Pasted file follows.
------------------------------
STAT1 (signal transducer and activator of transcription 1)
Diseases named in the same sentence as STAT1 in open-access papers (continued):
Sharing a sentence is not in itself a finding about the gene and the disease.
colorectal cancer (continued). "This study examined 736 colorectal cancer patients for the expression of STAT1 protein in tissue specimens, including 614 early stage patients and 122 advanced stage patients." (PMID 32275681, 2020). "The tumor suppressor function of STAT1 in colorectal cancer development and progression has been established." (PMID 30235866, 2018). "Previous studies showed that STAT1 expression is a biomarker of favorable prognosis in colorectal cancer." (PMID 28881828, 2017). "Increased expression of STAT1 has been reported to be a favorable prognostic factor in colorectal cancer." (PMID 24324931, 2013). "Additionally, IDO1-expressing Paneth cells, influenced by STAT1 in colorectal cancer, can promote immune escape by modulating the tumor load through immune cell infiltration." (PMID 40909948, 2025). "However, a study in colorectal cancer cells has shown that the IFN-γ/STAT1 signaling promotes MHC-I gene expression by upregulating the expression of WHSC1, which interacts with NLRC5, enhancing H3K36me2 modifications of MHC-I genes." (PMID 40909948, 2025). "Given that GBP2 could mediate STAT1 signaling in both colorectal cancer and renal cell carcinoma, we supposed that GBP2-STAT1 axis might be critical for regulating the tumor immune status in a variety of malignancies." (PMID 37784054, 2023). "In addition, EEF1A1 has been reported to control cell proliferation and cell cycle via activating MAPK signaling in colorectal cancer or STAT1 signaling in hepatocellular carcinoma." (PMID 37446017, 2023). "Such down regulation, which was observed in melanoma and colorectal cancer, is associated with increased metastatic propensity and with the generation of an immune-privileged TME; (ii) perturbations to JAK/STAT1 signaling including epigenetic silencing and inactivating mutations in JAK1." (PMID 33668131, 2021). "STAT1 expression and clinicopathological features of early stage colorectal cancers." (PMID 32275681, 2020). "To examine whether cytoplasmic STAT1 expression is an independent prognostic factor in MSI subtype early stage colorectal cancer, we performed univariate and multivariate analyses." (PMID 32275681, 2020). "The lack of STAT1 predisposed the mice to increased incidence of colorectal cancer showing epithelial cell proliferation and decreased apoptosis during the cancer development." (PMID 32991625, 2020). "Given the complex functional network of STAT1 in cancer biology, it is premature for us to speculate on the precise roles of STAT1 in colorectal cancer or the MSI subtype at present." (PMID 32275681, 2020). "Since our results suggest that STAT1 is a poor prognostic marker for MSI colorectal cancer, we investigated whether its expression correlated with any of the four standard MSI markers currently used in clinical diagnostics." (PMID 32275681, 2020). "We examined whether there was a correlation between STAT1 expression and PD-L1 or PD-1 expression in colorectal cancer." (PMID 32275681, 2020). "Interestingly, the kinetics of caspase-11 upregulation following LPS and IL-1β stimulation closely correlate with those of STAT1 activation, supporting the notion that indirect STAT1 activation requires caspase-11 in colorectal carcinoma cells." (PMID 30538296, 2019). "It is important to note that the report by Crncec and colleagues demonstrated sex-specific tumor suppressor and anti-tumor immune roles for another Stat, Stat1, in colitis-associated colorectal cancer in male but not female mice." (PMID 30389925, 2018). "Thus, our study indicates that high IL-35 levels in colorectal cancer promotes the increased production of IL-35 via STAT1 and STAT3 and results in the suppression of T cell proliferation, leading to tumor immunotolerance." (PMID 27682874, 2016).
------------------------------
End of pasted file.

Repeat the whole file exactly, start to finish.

STAT1 (signal transducer and activator of transcription 1)
Diseases named in the same sentence as STAT1 in open-access papers (continued):
Sharing a sentence is not in itself a finding about the gene and the disease.
colorectal cancer (continued). "This study examined 736 colorectal cancer patients for the expression of STAT1 protein in tissue specimens, including 614 early stage patients and 122 advanced stage patients." (PMID 32275681, 2020). "The tumor suppressor function of STAT1 in colorectal cancer development and progression has been established." (PMID 30235866, 2018). "Previous studies showed that STAT1 expression is a biomarker of favorable prognosis in colorectal cancer." (PMID 28881828, 2017). "Increased expression of STAT1 has been reported to be a favorable prognostic factor in colorectal cancer." (PMID 24324931, 2013). "Additionally, IDO1-expressing Paneth cells, influenced by STAT1 in colorectal cancer, can promote immune escape by modulating the tumor load through immune cell infiltration." (PMID 40909948, 2025). "However, a study in colorectal cancer cells has shown that the IFN-γ/STAT1 signaling promotes MHC-I gene expression by upregulating the expression of WHSC1, which interacts with NLRC5, enhancing H3K36me2 modifications of MHC-I genes." (PMID 40909948, 2025). "Given that GBP2 could mediate STAT1 signaling in both colorectal cancer and renal cell carcinoma, we supposed that GBP2-STAT1 axis might be critical for regulating the tumor immune status in a variety of malignancies." (PMID 37784054, 2023). "In addition, EEF1A1 has been reported to control cell proliferation and cell cycle via activating MAPK signaling in colorectal cancer or STAT1 signaling in hepatocellular carcinoma." (PMID 37446017, 2023). "Such down regulation, which was observed in melanoma and colorectal cancer, is associated with increased metastatic propensity and with the generation of an immune-privileged TME; (ii) perturbations to JAK/STAT1 signaling including epigenetic silencing and inactivating mutations in JAK1." (PMID 33668131, 2021). "STAT1 expression and clinicopathological features of early stage colorectal cancers." (PMID 32275681, 2020). "To examine whether cytoplasmic STAT1 expression is an independent prognostic factor in MSI subtype early stage colorectal cancer, we performed univariate and multivariate analyses." (PMID 32275681, 2020). "The lack of STAT1 predisposed the mice to increased incidence of colorectal cancer showing epithelial cell proliferation and decreased apoptosis during the cancer development." (PMID 32991625, 2020). "Given the complex functional network of STAT1 in cancer biology, it is premature for us to speculate on the precise roles of STAT1 in colorectal cancer or the MSI subtype at present." (PMID 32275681, 2020). "Since our results suggest that STAT1 is a poor prognostic marker for MSI colorectal cancer, we investigated whether its expression correlated with any of the four standard MSI markers currently used in clinical diagnostics." (PMID 32275681, 2020). "We examined whether there was a correlation between STAT1 expression and PD-L1 or PD-1 expression in colorectal cancer." (PMID 32275681, 2020). "Interestingly, the kinetics of caspase-11 upregulation following LPS and IL-1β stimulation closely correlate with those of STAT1 activation, supporting the notion that indirect STAT1 activation requires caspase-11 in colorectal carcinoma cells." (PMID 30538296, 2019). "It is important to note that the report by Crncec and colleagues demonstrated sex-specific tumor suppressor and anti-tumor immune roles for another Stat, Stat1, in colitis-associated colorectal cancer in male but not female mice." (PMID 30389925, 2018). "Thus, our study indicates that high IL-35 levels in colorectal cancer promotes the increased production of IL-35 via STAT1 and STAT3 and results in the suppression of T cell proliferation, leading to tumor immunotolerance." (PMID 27682874, 2016).